When I was in Grade 5, despite all my good grades in the academic subjects, my teacher, Mrs. Ubhi, taught me how to write creative stories and macrame and draw and paint. She nudged me to compete in a drawing competition and when the piece I’d worked on for weeks was destroyed two days before it had to be submitted, she gave me all of the two days in class to work on my art so I could participate. And I did and I won! It was the first time I saw myself as an artist. Before then, I knew only that I was good at math and science and social studies. She saw something in me that was barely visible and then gave me the time and the tools and her belief in my creativity. Thank you, Mrs. Ubhi. Your work mattered to me then and surely matters today.

Teachers have to commit to the work without the expectation that they will be celebrated and remembered. Although it IS very nice when a former student does just that, the real work of teaching may happen and be wholly successful in changing the world by putting some good in it, but the teacher may not be remembered or acknowledged for it.

My analogy for teachers? Well, I can’t think of any one analogy, but many all together. Teachers are the brilliant compilation of artist, doctor, gold-digger, mother, father, entertainer, philosopher, leader, follower, therapist, custodian, sociologist and dream weavers. They are all of it and then some.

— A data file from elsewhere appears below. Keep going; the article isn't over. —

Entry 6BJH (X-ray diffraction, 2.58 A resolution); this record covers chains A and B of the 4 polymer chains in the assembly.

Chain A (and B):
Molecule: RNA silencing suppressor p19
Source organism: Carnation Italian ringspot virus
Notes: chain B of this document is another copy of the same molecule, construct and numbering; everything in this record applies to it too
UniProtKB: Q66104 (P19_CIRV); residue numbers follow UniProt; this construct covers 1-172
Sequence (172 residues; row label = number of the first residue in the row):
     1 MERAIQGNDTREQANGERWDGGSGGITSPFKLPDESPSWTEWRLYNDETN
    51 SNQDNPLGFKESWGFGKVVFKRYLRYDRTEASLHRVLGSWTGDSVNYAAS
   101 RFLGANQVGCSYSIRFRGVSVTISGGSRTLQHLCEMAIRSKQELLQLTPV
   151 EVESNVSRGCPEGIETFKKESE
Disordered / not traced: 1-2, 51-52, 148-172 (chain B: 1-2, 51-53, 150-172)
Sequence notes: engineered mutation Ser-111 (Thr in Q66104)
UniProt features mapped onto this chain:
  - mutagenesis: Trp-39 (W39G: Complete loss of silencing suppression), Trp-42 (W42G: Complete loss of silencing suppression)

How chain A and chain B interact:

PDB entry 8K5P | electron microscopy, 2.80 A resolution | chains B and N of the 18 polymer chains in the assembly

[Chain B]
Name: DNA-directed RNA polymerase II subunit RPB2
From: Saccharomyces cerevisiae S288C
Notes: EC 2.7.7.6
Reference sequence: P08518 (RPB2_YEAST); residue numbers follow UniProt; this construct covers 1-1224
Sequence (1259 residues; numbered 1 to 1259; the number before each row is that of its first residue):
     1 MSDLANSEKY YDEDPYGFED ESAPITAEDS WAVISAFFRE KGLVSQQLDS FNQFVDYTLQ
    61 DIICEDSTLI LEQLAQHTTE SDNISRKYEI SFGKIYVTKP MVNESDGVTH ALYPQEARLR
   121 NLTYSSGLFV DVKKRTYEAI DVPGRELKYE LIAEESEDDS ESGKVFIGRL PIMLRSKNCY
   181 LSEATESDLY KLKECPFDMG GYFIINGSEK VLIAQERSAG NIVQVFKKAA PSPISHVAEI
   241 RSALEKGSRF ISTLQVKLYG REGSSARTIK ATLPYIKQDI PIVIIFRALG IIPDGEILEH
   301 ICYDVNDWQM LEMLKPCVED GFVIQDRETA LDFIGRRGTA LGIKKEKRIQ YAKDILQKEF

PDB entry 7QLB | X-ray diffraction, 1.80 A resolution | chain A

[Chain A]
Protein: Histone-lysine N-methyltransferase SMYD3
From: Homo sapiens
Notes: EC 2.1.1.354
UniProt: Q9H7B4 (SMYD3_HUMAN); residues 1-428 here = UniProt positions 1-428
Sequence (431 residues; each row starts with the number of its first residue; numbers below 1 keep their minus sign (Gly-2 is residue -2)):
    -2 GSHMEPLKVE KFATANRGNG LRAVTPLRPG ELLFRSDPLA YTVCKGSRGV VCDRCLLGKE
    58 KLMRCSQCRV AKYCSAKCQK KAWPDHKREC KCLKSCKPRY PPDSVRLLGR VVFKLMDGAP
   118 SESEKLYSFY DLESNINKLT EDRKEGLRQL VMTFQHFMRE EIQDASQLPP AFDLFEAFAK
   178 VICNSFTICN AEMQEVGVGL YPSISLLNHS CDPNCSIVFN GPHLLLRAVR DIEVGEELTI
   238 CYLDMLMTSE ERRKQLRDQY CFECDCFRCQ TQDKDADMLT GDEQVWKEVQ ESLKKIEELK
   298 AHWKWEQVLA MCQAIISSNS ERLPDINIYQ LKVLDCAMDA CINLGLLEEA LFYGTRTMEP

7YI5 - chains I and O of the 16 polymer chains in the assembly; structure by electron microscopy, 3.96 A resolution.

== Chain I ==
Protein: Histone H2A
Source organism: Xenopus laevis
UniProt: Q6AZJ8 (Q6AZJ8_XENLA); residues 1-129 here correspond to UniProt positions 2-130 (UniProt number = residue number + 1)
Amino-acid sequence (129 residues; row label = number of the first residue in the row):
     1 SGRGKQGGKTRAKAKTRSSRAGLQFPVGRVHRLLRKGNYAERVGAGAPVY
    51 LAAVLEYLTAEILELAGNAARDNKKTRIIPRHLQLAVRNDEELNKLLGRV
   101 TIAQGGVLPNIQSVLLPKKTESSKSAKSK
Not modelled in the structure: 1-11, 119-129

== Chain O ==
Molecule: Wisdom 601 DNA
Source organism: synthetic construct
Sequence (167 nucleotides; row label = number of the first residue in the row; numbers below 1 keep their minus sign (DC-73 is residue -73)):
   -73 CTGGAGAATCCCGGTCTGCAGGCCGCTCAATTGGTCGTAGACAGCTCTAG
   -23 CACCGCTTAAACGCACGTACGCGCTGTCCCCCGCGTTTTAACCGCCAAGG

So, one more thing – if you do happen to remember a teacher and a moment or a year that helped you realize the amazing potential you have. Take another moment, if you are able, to tell that teacher about it. If that teacher is not around or reachable, please tell me as I always, always love a good story about a great teacher.

Truthfully yours,



3 responses to “Analogies for Teachers

  1. Monica says:

    I was thinking of you on Thursday. I had my annual observation and my principal wrote very kind comments. She pointed out that my students were kind to each other and helped each other when they were working in groups…etc… I told her that building classroom rapport, our morning meetings where kids can talk about their lives so that we could all have a better understanding of where each was coming from…was something I always did, but that it really became more consistent and meaningful after my coursework in GSU, and I was thinking of your class. The child study assignment you gave us was one of the most powerful assignments…it really made me consider each child individually…where they are at the moment they enter my room each week (I have each grade level once a week). So for that, I thank you!